Document Type

Working Paper

Date

Fall 11-2016

Keywords

Grade Retention, Promotion Policy, New York City, Public School, Regression Discontinuity Design

Language

English

Disciplines

Educational Sociology | Education Policy | Public Affairs | Public Affairs, Public Policy and Public Administration

Description/Abstract

Performance on proficiency exams can be a key determinant of whether students are retained or "held back" in their grade. In New York City, passing the statewide proficiency exam essentially guarantees promotion, while roughly 13% of those students who fail the exam are retained. Using regression discontinuity methods, we find that female students are 25% more likely to be retained in their grade due to exam failure than boys. Hispanic students are 60% more likely and Black students 120% more likely to be retained due to exam failure (relative to White students). Poverty and previous poor performance also increase the likelihood of retention, while being young for grade or short does not. We conclude that "patterned discretion" exists in how standardized test results are utilized.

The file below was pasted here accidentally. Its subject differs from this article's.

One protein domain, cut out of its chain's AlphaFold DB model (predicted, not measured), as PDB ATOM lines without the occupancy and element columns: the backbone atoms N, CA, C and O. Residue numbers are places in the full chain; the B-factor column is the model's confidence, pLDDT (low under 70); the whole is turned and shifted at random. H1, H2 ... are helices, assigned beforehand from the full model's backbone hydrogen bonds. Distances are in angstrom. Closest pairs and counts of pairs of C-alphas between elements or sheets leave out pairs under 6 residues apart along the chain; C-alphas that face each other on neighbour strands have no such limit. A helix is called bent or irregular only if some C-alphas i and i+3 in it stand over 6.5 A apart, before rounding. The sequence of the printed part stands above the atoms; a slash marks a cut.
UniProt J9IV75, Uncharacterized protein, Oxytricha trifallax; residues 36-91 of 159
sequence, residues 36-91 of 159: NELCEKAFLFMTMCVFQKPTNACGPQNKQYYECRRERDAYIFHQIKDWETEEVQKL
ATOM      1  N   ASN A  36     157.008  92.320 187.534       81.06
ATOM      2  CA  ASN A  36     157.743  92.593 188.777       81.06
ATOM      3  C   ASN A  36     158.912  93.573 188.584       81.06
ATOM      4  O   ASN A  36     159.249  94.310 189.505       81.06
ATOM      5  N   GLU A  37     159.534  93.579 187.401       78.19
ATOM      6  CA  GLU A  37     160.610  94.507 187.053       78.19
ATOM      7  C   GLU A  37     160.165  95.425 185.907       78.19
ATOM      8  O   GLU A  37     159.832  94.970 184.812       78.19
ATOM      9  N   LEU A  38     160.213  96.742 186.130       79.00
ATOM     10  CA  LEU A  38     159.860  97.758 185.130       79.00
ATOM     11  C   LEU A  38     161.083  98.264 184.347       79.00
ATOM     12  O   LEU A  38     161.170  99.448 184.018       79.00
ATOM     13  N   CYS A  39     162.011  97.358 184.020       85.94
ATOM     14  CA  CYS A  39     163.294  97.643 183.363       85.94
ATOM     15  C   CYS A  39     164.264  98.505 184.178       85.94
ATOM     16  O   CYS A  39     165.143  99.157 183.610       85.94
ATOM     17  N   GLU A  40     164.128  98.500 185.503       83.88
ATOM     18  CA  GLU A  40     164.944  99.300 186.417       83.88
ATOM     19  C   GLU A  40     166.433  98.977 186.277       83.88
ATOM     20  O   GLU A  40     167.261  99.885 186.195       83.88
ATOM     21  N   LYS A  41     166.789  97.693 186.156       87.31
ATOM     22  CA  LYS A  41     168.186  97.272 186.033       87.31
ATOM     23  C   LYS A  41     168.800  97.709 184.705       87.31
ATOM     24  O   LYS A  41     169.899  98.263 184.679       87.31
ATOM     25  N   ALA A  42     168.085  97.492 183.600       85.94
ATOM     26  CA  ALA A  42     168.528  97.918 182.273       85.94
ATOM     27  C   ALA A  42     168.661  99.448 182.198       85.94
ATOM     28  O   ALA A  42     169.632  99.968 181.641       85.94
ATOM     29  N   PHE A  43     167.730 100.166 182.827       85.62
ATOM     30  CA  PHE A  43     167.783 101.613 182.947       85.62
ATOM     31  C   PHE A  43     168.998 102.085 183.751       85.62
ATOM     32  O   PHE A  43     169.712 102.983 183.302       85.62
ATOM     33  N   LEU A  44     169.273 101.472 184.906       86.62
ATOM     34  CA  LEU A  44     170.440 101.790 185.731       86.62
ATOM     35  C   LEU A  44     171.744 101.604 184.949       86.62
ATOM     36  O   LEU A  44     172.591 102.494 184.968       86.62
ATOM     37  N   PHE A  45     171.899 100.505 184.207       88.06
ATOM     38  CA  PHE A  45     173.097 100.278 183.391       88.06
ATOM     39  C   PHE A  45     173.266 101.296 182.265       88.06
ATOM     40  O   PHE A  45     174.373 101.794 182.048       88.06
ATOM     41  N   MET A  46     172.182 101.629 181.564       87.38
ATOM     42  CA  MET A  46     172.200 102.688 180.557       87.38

ISSN

1525-3066

Additional Information

Working paper no 198

The author thank the New York City Department of Education and Office of School Wellness Programs for providing the microdata. Financial support from the National Institutes of Health, Award #5 R01 HD070739 (Schwartz) and the National Science Foundation CAREER Award #SES-0847329 is gratefully acknowledged (Almond) by the authors. They are grateful to Siddhartha Aneja and Meryle Weinstein for assistance with the data.

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Creative Commons License

Creative Commons Attribution 3.0 License
This work is licensed under a Creative Commons Attribution 3.0 License.

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